There’s been lots of chatter lately suggesting that Barack Obama should promise Hillary Clinton a seat on the Supreme Court as a sort of runner-up prize and inducement for her to finally get out of the presidential race. Bloggers have debated her fitness for the job, whether she’d want it, or whether it would even be a good idea. But all of this is much ado about nothing. There is no way Hillary, or her husband for that matter, will ever warm a seat on the high court, for one major reason: She is simply too old.
Like the rest of the federal judiciary, Supreme Court justices serve for life. That’s why Republicans over the past 15 or 20 years have made a very active and conscious effort to fill those seats with the youngest possible candidates as a way of preserving their influence for generations. The average age of GOP nominees for Supreme Court justice since 1981, including O’Connor, is 50, a full decade younger than Hillary. (Indeed, there’s not a person on the court today who was older than 60 when nominated.)
Democrats haven’t had a chance to pick as many candidates, but they clearly haven’t made age as much of a priority. No doubt that will change should they retake the White House in the fall because, as Republicans have shown, the math is simply too compelling. Consider that when George H.W. Bush nominated Clarence Thomas in 1991, Thomas was only 43 years old. If he hangs on as long as the court’s current veteran John Paul Stevens, 88, the country will be stuck with nearly a half-century of Thomas jurisprudence.
Compare that with the tenure of Clinton-appointee Ruth Bader Ginsburg, who was nominated at age 60, a year younger than Hillary is now. If she matches Stevens’ longevity, she’d still have 15 fewer years on the job than Thomas. Certainly the court could benefit from the turnover that comes with shorter tenures, but if you’re Obama, looking to create some kind of liberal legacy on the court, a 62 or 65-year-old Hillary isn’t it.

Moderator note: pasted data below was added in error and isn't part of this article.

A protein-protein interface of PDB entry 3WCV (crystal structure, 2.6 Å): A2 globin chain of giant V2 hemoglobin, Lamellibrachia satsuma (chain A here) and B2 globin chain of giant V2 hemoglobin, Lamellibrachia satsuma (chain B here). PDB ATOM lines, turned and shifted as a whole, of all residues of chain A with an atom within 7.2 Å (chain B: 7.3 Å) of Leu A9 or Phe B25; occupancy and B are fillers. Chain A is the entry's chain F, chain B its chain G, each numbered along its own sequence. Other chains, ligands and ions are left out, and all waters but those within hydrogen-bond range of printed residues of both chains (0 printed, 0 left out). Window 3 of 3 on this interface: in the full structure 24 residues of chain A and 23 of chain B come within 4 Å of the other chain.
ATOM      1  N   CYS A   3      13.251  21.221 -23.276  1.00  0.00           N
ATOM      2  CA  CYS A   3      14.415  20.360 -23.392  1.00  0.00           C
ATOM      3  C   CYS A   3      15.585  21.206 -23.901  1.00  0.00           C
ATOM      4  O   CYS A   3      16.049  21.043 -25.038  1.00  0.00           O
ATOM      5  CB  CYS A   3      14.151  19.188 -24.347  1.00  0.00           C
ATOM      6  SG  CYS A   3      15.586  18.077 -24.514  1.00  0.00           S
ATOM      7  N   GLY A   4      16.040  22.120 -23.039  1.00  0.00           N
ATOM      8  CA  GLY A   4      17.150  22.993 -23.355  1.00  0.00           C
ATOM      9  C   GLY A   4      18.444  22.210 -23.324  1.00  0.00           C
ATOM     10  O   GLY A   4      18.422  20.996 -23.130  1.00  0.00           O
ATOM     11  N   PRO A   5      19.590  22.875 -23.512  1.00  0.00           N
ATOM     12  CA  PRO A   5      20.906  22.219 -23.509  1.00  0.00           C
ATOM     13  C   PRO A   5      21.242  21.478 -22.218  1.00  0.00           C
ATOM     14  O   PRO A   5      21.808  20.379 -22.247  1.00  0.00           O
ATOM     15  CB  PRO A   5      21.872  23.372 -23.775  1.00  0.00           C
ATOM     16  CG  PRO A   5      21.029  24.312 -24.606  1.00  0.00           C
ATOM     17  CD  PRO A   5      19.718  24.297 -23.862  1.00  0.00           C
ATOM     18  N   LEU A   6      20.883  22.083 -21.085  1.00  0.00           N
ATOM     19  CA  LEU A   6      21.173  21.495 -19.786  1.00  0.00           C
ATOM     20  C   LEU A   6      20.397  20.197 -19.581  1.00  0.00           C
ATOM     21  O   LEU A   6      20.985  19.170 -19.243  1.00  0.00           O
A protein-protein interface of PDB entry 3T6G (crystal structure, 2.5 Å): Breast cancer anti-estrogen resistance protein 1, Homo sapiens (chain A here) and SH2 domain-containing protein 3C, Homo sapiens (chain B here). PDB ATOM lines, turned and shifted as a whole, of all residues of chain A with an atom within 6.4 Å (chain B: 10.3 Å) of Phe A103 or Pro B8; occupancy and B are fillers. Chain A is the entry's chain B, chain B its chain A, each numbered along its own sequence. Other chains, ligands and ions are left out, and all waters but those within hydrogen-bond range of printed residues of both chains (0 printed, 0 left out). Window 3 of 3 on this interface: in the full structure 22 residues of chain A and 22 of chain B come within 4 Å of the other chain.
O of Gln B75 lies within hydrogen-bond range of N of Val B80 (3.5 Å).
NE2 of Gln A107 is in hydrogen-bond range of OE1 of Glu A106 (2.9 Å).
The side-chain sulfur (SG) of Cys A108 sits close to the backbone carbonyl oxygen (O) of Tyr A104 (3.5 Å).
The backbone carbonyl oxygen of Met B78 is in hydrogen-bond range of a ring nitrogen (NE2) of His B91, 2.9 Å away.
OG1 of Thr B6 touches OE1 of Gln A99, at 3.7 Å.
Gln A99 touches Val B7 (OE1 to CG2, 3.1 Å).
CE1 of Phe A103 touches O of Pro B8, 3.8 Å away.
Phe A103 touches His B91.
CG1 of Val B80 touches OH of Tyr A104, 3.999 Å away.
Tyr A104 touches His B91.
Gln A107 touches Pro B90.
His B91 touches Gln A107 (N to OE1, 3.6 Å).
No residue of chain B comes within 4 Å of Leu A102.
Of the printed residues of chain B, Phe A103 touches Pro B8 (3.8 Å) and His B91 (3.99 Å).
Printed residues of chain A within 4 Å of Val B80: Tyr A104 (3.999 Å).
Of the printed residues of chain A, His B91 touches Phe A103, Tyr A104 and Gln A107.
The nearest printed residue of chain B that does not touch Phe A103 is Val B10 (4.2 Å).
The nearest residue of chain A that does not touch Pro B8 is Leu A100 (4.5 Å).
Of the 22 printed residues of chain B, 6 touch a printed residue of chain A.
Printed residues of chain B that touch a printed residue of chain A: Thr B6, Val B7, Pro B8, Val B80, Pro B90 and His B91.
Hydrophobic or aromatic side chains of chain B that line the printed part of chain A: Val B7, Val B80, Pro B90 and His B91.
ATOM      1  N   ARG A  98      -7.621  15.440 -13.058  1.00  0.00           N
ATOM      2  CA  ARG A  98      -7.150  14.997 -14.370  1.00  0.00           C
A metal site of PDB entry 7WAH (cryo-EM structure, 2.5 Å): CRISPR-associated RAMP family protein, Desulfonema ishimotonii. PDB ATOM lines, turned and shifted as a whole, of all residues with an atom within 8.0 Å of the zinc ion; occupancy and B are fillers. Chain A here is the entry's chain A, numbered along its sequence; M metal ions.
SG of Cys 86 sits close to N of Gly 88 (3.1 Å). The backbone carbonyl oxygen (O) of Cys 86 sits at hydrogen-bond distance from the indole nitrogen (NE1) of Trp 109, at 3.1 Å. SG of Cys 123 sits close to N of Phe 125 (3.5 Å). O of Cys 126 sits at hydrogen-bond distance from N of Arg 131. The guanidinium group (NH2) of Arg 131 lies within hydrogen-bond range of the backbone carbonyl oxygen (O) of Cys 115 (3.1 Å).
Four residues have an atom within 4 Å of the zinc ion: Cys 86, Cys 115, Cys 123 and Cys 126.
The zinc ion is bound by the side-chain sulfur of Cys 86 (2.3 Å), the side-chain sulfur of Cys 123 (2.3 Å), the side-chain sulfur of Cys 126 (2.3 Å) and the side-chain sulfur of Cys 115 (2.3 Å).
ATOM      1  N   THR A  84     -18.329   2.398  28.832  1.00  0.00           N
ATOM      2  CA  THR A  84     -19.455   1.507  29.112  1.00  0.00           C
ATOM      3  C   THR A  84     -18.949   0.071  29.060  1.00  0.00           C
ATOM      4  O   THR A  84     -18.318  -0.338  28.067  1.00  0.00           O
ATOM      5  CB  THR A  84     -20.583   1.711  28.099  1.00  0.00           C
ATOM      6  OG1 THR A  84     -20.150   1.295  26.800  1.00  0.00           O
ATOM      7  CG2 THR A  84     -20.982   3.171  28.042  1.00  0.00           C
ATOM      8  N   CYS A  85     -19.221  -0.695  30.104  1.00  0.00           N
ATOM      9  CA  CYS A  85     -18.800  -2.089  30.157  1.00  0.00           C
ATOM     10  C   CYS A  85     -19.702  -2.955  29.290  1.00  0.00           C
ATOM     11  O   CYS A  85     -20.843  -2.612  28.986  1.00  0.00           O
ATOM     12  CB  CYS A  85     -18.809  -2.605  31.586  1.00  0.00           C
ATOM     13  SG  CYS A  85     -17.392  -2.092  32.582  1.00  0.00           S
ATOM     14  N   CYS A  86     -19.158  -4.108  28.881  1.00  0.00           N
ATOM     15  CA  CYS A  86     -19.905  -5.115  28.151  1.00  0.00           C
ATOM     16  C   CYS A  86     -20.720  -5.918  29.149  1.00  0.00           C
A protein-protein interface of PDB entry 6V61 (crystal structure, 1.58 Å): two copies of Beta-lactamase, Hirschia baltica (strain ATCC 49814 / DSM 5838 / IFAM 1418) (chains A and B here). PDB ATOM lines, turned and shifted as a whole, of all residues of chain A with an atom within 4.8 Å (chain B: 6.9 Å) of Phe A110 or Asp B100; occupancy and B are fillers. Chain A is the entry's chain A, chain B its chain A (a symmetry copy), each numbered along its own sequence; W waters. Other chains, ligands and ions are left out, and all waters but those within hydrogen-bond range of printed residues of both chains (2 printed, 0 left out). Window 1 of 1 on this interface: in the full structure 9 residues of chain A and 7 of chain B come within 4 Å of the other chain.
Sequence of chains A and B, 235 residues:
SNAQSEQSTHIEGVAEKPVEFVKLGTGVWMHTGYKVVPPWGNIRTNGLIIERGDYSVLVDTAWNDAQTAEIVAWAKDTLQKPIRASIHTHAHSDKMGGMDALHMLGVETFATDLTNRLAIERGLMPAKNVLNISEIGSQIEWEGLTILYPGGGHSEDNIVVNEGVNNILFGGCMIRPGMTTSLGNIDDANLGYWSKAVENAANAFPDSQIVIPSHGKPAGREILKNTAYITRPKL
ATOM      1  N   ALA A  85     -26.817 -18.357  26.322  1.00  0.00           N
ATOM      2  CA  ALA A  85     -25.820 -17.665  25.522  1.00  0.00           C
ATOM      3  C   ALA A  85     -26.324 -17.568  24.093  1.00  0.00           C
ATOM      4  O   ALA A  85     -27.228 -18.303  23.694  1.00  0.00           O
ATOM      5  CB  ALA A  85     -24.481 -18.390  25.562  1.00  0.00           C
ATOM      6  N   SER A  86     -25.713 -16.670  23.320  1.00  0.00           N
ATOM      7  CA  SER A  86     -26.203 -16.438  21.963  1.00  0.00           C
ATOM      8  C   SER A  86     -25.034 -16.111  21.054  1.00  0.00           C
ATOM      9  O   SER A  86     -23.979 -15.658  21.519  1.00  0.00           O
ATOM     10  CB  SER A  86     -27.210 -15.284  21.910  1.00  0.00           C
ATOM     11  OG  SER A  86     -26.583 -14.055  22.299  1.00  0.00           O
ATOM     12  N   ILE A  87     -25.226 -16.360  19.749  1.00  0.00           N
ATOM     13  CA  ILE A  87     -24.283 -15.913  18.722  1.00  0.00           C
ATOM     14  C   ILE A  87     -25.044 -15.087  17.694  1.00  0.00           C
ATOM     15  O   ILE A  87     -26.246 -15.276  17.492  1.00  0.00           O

Instead, my money is on Neal Katyal, the current liberal rock start of Supreme Court advocates. Katyal argued and won the critical Hamdan v. Rumsfeld case in 2005, in which the court ruled that the Bush administration’s military tribunals at Guantanamo Bay violated the Geneva Conventions. He clerked for Stephen Breyer as well as the dean of liberal law, Guido Calabresi, on the U.S. Court of Appeals for the Second Circuit. Katyal is well-connected, too, having worked in the Clinton administration Justice Department as an adviser for National Security Affairs.
Best of all, Katyal is but 38, not to mention a total stud, and of South Asian descent. Of course, with his national security background, his resume also puts him first in line for a host of jobs in an Obama administration (he’s already done some work for him), from attorney general to solicitor general. As someone who’s been profiled in Vanity Fair, Katyal may not even be interested in becoming one of the brethren, but his age certainly makes him a compelling candidate. At least he’s young enough to outlast Clarence Thomas.